The brand strategy has been set, goals and objectives have been defined, campaign KPIs and KLIs have been established, and tactics have been selected, so now it’s time to determine what each tactic’s purpose is in informing the strategies. We create channel-specific strategies to determine the following utility and rationale for each channel (or tactic):

  • Channel purpose (driven by an AIDA approach; is the tactic/channel built for conversion? for engagement? for impressions?)
  • Content focus and purpose (what should the content focus on to inform the purpose?)
  • Audience-targeting hierarchy (what audience uses this channel or tactic? how do we prioritize these?)
  • Best practices (highlighting which native features to harness)

Once the channel-specific purpose and strategies have been defined, delivered, and agreed upon, we’re ready to start getting into content planning and editorial themes and cadence.

9. Editorial Calendar and Publishing Schedule

It’s every marketer’s favorite tool: the editorial calendar. Love it or hate it, without a calendar, we can’t even pretend to be marketers or content creators. The calendar ensures that we’re consistent in publishing. It allows for consistency in content creation and distribution. This, in turn, makes it easier for us to find patterns in our campaigns so that we can target and adjust our content creation, curation, and management.

For most of our projects we create many different calendars. We have an overarching schedule we often refer to as the drive-period-planning master calendar. This is an abbreviated look at all the content, events, and external communication that will happen during a calendar year. From this calendar we create a detailed quarterly calendar that defines channels of distribution, publishing dates, content-production due dates, and more. From there we create a weekly channel-specific publishing calendar that highlights daily cadences, themes, times, and the content focus for each channel used. It’s a super granular framework that allows us to stay on top of daily content shared and lets us be agile and move on real-time opportunities that may present themselves.

Other Things Content Strategists Do and Deliver

We’ve covered nine of our favorite content-strategy processes and deliverables that we provide here at BMDG, but these are just a few of the many things content strategists do. We also perform the following services (depending on the scope of the project):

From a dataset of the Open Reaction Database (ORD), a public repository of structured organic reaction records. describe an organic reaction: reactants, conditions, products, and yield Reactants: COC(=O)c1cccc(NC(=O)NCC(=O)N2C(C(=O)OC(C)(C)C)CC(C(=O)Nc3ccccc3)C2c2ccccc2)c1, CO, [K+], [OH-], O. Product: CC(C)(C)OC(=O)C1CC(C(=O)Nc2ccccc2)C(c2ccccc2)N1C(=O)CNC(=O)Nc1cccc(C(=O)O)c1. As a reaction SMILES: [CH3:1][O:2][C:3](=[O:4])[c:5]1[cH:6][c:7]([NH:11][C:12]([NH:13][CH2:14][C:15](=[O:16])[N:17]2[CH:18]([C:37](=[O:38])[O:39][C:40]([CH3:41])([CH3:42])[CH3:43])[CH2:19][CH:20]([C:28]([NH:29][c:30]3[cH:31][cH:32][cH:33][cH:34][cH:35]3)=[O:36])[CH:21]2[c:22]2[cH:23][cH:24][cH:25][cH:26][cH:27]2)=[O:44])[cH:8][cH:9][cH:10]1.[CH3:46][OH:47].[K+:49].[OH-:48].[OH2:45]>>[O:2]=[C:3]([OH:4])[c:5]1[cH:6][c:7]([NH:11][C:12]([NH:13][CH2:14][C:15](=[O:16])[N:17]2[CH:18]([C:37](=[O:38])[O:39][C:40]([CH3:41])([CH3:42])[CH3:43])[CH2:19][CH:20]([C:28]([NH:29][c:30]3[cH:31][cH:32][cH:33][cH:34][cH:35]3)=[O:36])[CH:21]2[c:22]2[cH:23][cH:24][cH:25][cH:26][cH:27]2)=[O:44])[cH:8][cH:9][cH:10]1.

• Tools assessment
  • User research, both quantitative and qualitative
  • Competitive review
  • Repurposing plans
  • Metadata (and keyword) strategy
  • VMT framework
  • Content audit
  • Content inventory
  • Communication and creative briefs
  • Campaign checklist(s)
  • Content and page templates
  • Account setup and training
  • Analytics and reporting
  • Process and workflow analysis
  • Ideation and brainstorming sessions
  • Content modeling

Before you get mad at me for leaving out what many content strategists might consider the best friend of our core processes (yes, I am talking about the content audit), know that I left it out on purpose. It deserves its own blog post. So stay tuned.

The Future of Content Strategy

It’s integrated. It’s fast. It’s modular. It’s still focused on advocating on behalf of a good user experience. It’s about being transparent and device-agnostic. It’s about creating content that allows for anyone, anywhere, at any time, with any device to access that content while having a good user experience. It’s about user empathy. It’s about combating digital invasiveness. It’s about creating purposeful and helpful storytelling in an environment and world focused on and addicted to quick conversions.

It’s about many things.

I leave you with this email that I (and everyone else on the Confab email list) received recently from Kristina Halvorson. I share it with you because it epitomizes the core values of content strategy. So forge ahead, collaborate, and add clarity wherever you can.

BrainTraffic / Confab email from Kristina Halvorson

Photos/screenshots/graphics: Shutterstock and BMDG

Niclas Hulting

Niclas Hulting

Director of online content strategy who enjoys the strategic part and feels content about the other. Loves to read fantasy and industry books. Writes about social media and content strategy most of the time.

Meet Niclas Hulting